City of Heroes is no more. Paragon perished, and with it, so did a home away from home for many colorful victims of radiation overdose. It was a sad day at RPS’ nuclear-powered space base, and not just because it meant the Justice League became our closest orbital neighbors. You’ll remember, though, that fans certainly didn’t go down without a THOOMKAPOWBIFFZOTT-ing fight. But, until now, we didn’t really know the other side of the story. Unsurprisingly, Paragon was waging a war of its own, and it was trying every last trick in the book to stay afloat. The part we never heard about, however, is how close the house that City of Heroes built came to pulling it off.
Apparently, another company was lined up to purchase Paragon from NCsoft, but discussions felt through at the last minute. So Paragon wheeled out the big red button and initiated its emergency backup plan: self-purchase. If successful, it would’ve become an independent entity, presumably with City of Heroes in tow.
So then, what went wrong? Former Paragon lead designer Matt Miller explained the tearful tale to Gamasutra:
“Things looked like they were going to go well and then things just kind of stopped going well. I’m not exactly sure where the sticking points were, but in the logistics of business there’s always some sticking point somewhere [on which] people just aren’t willing to budge and I think that’s where we ended up. There were one or two points where neither side could budge.”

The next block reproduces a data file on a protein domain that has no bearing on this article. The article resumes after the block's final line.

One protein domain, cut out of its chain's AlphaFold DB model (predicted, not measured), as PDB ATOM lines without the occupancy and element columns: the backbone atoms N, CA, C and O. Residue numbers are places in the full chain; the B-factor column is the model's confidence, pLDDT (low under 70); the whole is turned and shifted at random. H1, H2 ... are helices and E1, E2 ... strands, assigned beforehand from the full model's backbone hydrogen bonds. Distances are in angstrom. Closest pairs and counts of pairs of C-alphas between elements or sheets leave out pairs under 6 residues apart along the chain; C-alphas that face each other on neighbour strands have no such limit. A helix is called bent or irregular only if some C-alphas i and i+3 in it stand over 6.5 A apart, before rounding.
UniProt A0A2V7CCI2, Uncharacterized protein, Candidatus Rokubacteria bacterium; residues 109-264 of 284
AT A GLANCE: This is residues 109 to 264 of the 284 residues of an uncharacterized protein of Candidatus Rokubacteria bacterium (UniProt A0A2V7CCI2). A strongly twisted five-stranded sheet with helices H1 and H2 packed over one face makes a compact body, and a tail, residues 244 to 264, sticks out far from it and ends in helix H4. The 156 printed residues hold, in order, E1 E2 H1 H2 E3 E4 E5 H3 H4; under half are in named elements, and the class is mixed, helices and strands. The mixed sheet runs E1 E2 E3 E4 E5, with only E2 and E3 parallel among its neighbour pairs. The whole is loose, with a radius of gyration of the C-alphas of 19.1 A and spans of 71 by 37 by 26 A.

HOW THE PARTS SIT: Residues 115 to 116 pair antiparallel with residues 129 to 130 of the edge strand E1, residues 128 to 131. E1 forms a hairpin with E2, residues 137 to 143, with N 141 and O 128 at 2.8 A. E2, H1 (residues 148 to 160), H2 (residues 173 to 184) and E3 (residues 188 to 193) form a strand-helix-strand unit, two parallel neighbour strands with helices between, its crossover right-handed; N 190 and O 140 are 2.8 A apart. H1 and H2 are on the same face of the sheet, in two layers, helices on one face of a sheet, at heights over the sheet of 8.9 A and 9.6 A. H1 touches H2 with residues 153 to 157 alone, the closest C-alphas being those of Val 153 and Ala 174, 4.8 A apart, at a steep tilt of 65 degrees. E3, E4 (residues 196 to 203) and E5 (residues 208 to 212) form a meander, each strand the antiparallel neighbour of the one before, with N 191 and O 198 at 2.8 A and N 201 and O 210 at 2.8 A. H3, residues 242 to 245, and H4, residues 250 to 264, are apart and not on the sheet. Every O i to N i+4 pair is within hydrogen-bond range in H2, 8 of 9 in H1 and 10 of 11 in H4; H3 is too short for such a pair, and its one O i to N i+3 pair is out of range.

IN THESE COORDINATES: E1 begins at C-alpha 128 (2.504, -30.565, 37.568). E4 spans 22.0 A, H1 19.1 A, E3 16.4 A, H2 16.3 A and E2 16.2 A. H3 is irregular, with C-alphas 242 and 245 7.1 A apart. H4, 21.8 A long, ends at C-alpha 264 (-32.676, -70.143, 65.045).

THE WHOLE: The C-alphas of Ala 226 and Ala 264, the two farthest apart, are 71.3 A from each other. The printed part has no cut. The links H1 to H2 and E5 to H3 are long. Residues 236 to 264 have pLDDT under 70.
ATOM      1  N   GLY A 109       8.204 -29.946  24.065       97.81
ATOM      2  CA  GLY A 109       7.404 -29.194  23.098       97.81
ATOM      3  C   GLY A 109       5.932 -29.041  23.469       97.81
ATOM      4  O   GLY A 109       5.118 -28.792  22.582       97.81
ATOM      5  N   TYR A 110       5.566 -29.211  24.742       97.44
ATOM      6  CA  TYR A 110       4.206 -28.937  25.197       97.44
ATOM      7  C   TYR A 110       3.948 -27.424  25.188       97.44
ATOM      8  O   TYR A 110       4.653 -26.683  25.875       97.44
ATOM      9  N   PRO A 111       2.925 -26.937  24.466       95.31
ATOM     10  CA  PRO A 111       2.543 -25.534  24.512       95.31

“On the night before we all got the notice of the studio shutting down, Brian, Ross, and Destin were in there still trying to work out that deal. We were a signature away from things going through or not – and we unfortunately fell on the not side.”
Which is utterly heartbreaking to hear – a superpowered punch to the gut if ever there was one – especially in light of the content Paragon still had in the pipe for its mighty flagship. But hey, it’s not all bad. From CoH’s ashes have arisen things like the (thankfully still updating) Phoenix Project, which aims to rebuild City of Heroes from the ground up – or at least do a really, really, really good impression.
It sounds, however, like Paragon’s former staffers have largely scattered to the winds. Gama’s feature (which I highly recommend you read all of, if you get the chance) doesn’t have the happiest ending, but it’s closure nonetheless. Miller explained: “A lot of people got severance as well on top of those 60 days. So, a lot of people went out and found jobs to start on November 1st to basically have stuff lined up. Within a couple weeks people were already lining up their own careers. Getting that new studio started just got harder and harder the longer time went on.”
“There were some core groups of close friends who would get together for coffee, go to the movies, get together for game nights and stuff. We continue to play games – board games and stuff. It’s become less and less [frequent] nowadays but there are still several of us who keep in touch.”